Only 16 percent of Americans age 15 and over participate in regular exercise and sports activities, according to the Bureau of Labor Statistics. After adding to this statistic that less than 32 percent of adults in the U.S. are at a healthy body weight, the need to adopt healthy eating and exercise habits becomes clearer. For many, long workdays mean that workouts and evening meals get scheduled close to bedtime.
When it comes to getting enough exercise and eating right, the timing of your workouts and meals is less important than putting the time in and making healthy food choices. If you can make time to spend 30 minutes on your bike before bedtime, for example, you get the same calorie-burning and fitness benefits from the workout as your neighbor who hits the trails at 6 a.m. The same principle applies to your meals – it's typically better to eat a healthy, calorie-conscious meal an hour before bedtime than to grab something processed, quick and high in calories at 5 p.m.
If exercising late in the day or eating before bed interferes with your sleep, you may want to reconsider your schedule. Not getting enough sleep may interfere with weight loss, even if you're exercising regularly and watching your caloric intake, according to the National Sleep Foundation. Exercise speeds up your metabolism and can increase your alertness, which might not be ideal just before bedtime. If your late-evening workouts are keeping you awake, try scheduling your workouts at least three hours before you turn in for the night.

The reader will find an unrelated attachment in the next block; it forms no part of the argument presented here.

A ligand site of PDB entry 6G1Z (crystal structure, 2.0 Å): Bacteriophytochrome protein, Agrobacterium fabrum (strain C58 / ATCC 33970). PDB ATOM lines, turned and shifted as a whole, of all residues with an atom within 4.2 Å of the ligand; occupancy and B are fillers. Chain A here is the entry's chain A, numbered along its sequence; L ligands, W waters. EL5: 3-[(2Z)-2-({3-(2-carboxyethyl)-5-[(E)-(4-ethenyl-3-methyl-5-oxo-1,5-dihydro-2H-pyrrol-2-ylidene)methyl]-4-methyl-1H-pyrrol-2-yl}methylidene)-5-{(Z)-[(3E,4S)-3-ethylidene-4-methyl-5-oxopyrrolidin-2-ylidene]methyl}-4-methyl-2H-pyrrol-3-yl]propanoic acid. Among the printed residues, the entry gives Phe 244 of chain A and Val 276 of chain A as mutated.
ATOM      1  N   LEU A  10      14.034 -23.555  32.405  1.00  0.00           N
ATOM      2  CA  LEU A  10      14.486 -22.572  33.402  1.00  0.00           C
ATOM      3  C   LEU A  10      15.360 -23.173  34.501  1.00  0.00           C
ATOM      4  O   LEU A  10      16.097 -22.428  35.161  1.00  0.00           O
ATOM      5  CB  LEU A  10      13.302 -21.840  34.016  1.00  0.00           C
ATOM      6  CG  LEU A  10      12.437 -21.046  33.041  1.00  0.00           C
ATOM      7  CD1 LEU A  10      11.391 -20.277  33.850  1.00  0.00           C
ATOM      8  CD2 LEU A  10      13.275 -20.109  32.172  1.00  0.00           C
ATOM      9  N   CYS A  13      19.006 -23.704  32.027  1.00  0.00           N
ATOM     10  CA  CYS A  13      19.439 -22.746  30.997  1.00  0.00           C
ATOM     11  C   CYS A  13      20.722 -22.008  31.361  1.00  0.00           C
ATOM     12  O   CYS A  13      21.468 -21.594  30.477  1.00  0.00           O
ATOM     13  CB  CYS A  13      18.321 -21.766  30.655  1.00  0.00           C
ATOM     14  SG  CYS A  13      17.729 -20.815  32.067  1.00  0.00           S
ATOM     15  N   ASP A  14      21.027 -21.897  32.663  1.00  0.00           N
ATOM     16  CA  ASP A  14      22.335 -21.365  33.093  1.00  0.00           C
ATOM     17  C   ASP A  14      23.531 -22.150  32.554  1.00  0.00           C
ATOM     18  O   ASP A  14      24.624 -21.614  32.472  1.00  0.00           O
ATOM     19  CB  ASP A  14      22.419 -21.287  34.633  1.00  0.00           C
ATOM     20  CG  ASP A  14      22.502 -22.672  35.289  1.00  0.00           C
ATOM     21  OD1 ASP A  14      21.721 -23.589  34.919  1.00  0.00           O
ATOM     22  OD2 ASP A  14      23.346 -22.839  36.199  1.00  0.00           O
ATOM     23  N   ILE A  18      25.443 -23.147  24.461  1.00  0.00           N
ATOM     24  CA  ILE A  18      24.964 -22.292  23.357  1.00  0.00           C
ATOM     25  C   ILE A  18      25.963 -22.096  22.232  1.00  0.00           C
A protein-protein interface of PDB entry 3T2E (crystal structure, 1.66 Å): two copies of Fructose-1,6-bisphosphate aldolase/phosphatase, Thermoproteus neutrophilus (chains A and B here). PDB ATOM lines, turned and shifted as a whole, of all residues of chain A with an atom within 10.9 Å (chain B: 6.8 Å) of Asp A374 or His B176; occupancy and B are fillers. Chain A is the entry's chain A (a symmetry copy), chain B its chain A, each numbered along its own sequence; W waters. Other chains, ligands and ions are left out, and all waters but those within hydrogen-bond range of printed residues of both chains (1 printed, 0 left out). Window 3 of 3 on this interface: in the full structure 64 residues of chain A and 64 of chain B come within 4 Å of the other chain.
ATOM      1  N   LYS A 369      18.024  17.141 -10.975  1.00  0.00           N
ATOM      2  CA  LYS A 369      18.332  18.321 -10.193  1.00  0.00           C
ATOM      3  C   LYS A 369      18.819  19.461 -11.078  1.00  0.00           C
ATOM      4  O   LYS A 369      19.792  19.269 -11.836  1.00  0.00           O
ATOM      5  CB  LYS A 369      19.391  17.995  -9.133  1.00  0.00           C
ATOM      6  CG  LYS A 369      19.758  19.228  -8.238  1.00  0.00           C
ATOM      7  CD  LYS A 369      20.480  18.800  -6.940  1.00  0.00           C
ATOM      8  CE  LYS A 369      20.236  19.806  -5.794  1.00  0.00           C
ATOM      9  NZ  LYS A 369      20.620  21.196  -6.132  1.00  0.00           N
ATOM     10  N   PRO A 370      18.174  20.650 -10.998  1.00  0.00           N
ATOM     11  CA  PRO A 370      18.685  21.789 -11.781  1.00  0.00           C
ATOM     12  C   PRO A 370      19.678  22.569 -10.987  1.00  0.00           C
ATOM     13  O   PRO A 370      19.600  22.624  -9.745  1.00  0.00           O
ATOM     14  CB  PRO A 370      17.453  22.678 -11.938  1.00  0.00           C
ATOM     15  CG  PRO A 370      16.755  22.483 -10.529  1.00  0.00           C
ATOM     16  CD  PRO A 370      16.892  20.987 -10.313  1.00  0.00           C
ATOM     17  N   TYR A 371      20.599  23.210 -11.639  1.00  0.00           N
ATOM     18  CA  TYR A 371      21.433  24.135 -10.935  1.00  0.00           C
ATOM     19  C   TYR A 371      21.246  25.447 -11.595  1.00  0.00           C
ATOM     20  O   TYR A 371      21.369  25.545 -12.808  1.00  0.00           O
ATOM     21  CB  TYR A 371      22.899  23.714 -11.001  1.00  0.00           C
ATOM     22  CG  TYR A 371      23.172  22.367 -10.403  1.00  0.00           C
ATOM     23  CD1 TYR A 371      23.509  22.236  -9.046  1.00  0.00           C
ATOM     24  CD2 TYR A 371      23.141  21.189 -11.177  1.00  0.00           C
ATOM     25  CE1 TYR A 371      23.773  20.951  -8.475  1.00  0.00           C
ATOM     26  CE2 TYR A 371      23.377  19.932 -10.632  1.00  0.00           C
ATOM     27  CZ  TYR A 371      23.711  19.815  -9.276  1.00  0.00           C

Going to bed when you're full or hungry can also lead to sleeplessness. For this reason, it may be beneficial to plan an early evening meal and a light snack a few hours before bedtime. One tendency of late-night eaters is to consume more calorie-dense foods and more calories in general, whether due to distractions from the television or lack of planning. Although eating at night is not necessarily connected to unhealthy meal patterns or overeating, it's important to plan balanced meals and healthy snacks ahead of time.
Planning your workout and eating schedule is generally a matter of personal preference and convenience. However, if your schedule is flexible, it might be helpful for you to experiment a bit with your routine. You may find, for example, that working out first thing increases your energy throughout the morning or that eating a meal at 5 p.m. and a snack two hours before bedtime keeps you from being hungry during the night and helps you sleep well.